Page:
Tim Hochstrasser reviews the World premiere of Itch commissioned and presented by Opera Holland Park.
Opera Holland Park
Opera Holland Park Website
While in principle new operas should always be welcomed, sometimes the reality is more a duty than a pleasure to experience. No such hesitations apply to this world premiere at Opera Holland Park, and huge credit goes to James Clutton and the company for commissioning this new work for their main stage. Their confidence is wholly repaid, and this opera deserves many more chances to establish itself within the performance repertoire.
‘Itch’ is derived from the novels by Simon Mayo, adapted here in a pithy, witty, and accessible two-act libretto by Alasdair Middleton, and set to memorable, stylistically varied music by Jonathan Dove deploying chamber-scale orchestral forces. The influences of Britten, Mozart and Philip Glass are clearly discernible, but Dove puts his own stamp on the piece with a supple underscore flowing into striking arias and elaborate concerted climaxes.
The story is centred around the adventures of teenagers Itchingham Lofte (‘Itch’) and his sister Jack, and is very much seen from their perspective; though the larger issues, especially on environmental themes, are salient and important for all. Itch has an enthusiasm for collecting all 118 elements in the periodic table and gets himself into various scrapes by doing so, to the frustration of his family. While working on holiday jobs in an old tin mine he gets to know a beach drifter who has come across some possible examples of uranium. These rocks excite the interest of teachers at Itch’s school, one of whom sees a way of ingratiating himself with the local commercial monolith ‘Greencorps’. He and they sense the chance to deploy this new element in the pursuit of clean energy, despite the dangers of radiation sickness. The final sections of the drama become a thriller as these two groups seek to profit from the find while Itch and his sister aim to return it to the earth by burying all the rocks from the beach down the mine.
As this compressed summary suggests, there is a lot of action in this opera. For it to work requires very careful design and here credit really goes to director Stephen Barlow and designer Frankie Bradshaw, who have come up with a brilliantly elegant yet simple solution. All of the elements of the periodic table are represented on stage in a series of Perspex boxes organised in the customary format. Some levels protrude to create walkways on different levels that serve different functions – school laboratory, company headquarters, even the interior of a car. While the forestage around the orchestra is scattered with a rubble-like scree that does for the mine, the beach, and other natural environments. Onto and through this set lighting director Jake Wiltshire projects different colours and the symbols of the different elements, as needed. All this combines to offer up a variegated but coherent simplicity of setting in which the action is securely grounded.
Presiding from the pit is conductor Jessica Cottis, who holds the many different vocal and instrumental layers in place with stylish precision. Dove’s orchestration is, as usual, carefully weighted to fit with the singers, but there is much to coordinate if all the colours and lines are to shine through, and this she achieves with aplomb. The players of the City of London Sinfonia too acquit themselves with panache, with each player offering up important solo moments in the course of the evening.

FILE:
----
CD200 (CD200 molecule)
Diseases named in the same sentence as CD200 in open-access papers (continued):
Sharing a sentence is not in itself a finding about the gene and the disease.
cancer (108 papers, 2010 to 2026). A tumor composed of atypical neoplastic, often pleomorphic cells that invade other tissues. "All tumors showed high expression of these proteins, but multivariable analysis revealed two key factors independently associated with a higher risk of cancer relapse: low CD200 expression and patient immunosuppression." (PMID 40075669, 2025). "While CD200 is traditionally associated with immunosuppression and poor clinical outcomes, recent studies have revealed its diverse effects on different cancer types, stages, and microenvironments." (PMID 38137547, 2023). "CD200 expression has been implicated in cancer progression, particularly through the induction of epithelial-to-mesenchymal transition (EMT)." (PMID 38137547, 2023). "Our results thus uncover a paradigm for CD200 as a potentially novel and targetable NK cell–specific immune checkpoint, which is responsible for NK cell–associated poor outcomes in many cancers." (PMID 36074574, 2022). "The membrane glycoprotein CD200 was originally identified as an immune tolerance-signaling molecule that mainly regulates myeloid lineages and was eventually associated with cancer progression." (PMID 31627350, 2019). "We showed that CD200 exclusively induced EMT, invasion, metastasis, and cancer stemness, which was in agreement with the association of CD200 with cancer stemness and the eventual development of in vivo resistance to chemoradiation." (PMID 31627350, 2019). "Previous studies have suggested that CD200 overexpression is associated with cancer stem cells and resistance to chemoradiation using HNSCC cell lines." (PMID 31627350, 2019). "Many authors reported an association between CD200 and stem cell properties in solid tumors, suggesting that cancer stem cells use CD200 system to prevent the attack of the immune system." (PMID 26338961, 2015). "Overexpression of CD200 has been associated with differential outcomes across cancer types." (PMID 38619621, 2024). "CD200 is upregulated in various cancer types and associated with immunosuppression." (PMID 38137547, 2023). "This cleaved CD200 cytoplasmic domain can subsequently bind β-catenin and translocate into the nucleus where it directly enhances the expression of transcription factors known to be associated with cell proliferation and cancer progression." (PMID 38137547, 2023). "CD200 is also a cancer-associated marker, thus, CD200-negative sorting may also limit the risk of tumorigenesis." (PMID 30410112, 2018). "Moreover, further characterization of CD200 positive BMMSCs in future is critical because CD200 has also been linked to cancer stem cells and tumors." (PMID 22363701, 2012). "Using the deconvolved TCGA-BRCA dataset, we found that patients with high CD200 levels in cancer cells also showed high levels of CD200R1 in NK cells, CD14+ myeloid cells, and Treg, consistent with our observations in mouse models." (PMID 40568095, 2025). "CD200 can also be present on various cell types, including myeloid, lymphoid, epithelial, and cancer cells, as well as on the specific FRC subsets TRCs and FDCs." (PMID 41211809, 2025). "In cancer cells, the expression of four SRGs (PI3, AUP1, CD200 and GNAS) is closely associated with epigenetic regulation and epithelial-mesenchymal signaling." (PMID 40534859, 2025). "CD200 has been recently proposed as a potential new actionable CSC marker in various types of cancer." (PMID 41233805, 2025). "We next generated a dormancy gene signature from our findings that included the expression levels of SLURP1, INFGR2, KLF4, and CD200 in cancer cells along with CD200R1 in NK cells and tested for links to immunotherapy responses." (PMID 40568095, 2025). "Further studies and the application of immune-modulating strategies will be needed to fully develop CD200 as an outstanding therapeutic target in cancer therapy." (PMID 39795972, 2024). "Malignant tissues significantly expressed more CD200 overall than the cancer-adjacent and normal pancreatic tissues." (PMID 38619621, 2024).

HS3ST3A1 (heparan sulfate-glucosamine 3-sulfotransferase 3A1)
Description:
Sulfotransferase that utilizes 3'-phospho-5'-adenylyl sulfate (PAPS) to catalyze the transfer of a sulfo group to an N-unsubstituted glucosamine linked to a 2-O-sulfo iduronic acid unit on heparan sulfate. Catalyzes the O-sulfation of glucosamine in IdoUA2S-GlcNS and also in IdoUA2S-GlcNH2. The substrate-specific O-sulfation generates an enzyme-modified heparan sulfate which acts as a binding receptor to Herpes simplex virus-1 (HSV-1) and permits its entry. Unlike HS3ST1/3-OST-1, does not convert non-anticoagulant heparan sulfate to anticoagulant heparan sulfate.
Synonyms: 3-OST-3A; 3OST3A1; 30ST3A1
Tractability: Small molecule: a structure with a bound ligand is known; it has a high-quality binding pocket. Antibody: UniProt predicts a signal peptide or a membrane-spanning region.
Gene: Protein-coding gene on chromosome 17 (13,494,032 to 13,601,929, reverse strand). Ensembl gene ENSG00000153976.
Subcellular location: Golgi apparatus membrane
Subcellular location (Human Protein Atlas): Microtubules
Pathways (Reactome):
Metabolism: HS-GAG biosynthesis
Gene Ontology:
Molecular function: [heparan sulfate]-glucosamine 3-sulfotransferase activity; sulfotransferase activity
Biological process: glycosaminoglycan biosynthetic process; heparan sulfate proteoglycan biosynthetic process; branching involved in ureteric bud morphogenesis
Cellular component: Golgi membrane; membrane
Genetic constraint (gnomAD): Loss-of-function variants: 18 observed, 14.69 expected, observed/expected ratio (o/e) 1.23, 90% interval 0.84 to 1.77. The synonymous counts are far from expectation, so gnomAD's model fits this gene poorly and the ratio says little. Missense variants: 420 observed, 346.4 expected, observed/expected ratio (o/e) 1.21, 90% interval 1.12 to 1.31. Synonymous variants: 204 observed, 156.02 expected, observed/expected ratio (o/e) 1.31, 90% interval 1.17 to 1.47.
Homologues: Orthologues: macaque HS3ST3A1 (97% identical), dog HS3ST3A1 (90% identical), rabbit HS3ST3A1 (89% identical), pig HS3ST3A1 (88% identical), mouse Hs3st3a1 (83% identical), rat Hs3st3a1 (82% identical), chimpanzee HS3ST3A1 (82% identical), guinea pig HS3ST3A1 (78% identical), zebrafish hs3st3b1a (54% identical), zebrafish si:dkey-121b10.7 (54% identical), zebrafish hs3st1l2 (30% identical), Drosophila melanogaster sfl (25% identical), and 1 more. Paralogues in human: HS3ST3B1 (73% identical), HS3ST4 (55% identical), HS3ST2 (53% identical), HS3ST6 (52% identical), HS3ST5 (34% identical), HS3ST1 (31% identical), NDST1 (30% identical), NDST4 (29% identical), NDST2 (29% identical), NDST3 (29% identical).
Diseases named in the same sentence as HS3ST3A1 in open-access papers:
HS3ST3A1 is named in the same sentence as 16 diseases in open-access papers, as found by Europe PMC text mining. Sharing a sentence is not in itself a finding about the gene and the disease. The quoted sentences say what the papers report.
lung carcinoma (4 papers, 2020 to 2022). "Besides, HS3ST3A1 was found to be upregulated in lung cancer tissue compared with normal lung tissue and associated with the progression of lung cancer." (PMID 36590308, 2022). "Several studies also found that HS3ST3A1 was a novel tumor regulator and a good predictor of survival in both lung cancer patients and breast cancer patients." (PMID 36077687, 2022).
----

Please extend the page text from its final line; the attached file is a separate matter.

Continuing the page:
The cast have to work hard, with some doubling more than one part. In the title role Adam Temple-Smith both looks and acts the right age while still projecting more than enough tenor heft to carry this huge part across vast tracts of text and music. The physical demands are tough too, including having to sing the final ten minutes partially submerged in a flooded mine shaft. Much of his career has been in Germany to date, and after this role hopefully we shall see more of him in this country.
He is ably supported by Natasha Agarwal, building on earlier roles at Opera Holland Park. She offers a feisty, insubordinate characterisation that chimes excellently with her brother’s initially more hesitant attitudes. Another stand-out performance comes from Rebecca Bottone, who plays both their mother and the boss of Greencorps, Roshanna Wing. The latter role is garlanded with some stratospheric coloratura writing that evokes Mozart’s Queen of the Night in both villainy and timbre. She carried this off with bravura swagger.
As a gentler contrast, Opera Holland Park regular, Victoria Simmonds, portrayed a kindly schoolteacher concerned above all about the implications for the health of the planet. Similarly, emollient and reassuring characterisation came from Eric Greene as the father, Nicholas Lofte, who offers a rousing peroration in the final minutes. But every adventure story needs a convincing baddie, and it was the familiar stalwart Nicholas Garrett who earned the ritual chorus of boos at the final curtain. His portrayal of the frustrated, embittered scientist Flowerdew offered the most detailed and fine-grained portrait in the evening.
Two further doubled-up roles completed this excellent cast – Robert Burt differentiated a trademark heavy from the idealistic mine owner, and counter-tenor James Laing was almost unrecognisable, beard and voice apart, between the drifter, Cake, and the sophisticated company enforcer, Berghahn.
Do catch this remarkable, thought-provoking piece in this crisp ensemble production while you still can. And if you cannot, then let us hope that revivals will soon be on offer elsewhere.